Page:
Both employees and companies can benefit from workplace wellness programs
Employees are becoming more concerned – and informed – about their health, Forbes reports.
A Yoga In America study found that between 2004 and 2008, Americans spent $5.7 billion on yoga equipment, clothing, vacations, media and classes – an increase of 87 percent in just four years. Half of yoga practitioners took up the pursuit as a way to improve their health, according to the study.
In addition to addressing workers’ health concerns, prioritizing corporate wellness programs can have a number of positive effects from a company standpoint.
Exercise and healthy eating habits can improve concentration and employee engagement, and is likely to lead to higher productivity levels in the workplace. This may lead to an increase in morale, which can also be fostered by the knowledge that employee wellbeing matters enough to the company that it is making efforts to improve and encourage healthy behavior among workers.
Unhealthy lifestyles and stress, which can have major impacts on productivity and absenteeism, can result in higher health benefit costs for companies. By taking steps to reduce instances of preventable illness through the implementation of a corporate wellness program, companies are likely to see a significant return on investments.
Dr. Rajiv Kumar, founder and chief medical officer of Shape Up Rhode Island, believes that social networking and competitiveness are key parts of a successful workplace health and wellness program, according to the Herald News. At a recent Southcoast Worksite Health and Wellness Collaborative conference in Fall River, Massachusetts, Kumar advocated taking a social approach to getting workers more involved.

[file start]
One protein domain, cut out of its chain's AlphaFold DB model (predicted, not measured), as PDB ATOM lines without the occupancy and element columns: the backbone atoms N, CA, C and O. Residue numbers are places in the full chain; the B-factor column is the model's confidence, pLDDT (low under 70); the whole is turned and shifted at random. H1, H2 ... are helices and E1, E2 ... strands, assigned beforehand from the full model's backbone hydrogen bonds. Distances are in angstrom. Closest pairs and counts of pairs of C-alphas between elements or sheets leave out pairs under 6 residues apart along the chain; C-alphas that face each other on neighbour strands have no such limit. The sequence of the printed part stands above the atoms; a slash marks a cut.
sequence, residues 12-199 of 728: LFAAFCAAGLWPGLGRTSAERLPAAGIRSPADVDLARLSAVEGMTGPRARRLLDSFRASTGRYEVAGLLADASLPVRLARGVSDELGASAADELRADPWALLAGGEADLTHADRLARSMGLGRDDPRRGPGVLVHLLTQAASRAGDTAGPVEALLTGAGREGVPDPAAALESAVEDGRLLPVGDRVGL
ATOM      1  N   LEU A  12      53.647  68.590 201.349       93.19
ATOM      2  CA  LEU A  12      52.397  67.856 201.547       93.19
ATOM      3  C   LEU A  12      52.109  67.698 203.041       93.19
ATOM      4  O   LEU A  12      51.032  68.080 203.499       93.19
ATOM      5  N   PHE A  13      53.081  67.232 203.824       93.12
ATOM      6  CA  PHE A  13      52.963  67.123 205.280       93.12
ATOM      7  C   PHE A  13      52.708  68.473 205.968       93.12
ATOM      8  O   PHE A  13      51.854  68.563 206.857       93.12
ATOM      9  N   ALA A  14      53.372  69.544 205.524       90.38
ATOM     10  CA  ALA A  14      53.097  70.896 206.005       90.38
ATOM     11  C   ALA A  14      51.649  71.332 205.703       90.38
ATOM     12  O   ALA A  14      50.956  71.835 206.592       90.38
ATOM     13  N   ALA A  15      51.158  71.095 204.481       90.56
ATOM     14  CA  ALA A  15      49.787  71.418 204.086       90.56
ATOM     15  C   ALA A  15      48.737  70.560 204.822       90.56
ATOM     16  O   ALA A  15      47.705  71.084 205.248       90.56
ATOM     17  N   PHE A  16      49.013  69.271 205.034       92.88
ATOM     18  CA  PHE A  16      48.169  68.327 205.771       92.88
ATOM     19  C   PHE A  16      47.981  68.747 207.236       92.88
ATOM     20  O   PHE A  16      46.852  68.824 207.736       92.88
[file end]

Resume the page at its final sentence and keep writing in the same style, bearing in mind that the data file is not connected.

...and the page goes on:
“Employers spend a lot of money and a lot of effort rolling out interventions for their employees … but the problem is that they can’t get people to actually sign up for them,” Kumar said in a speech at the conference, the newspaper reports. “While financial incentives may have a role in getting employees to participate, they’re only part of the solution, and there’s actually something much more powerful, much more sustainable and much more affordable … and that’s to take the social approach to health and wellness.”
According to Kumar, engaging social forces when designing employee wellness programs can be achieved in a number of ways, including hosting challenges and competitions, encouraging employees to publicize and compare accomplishments such as weight loss achievements.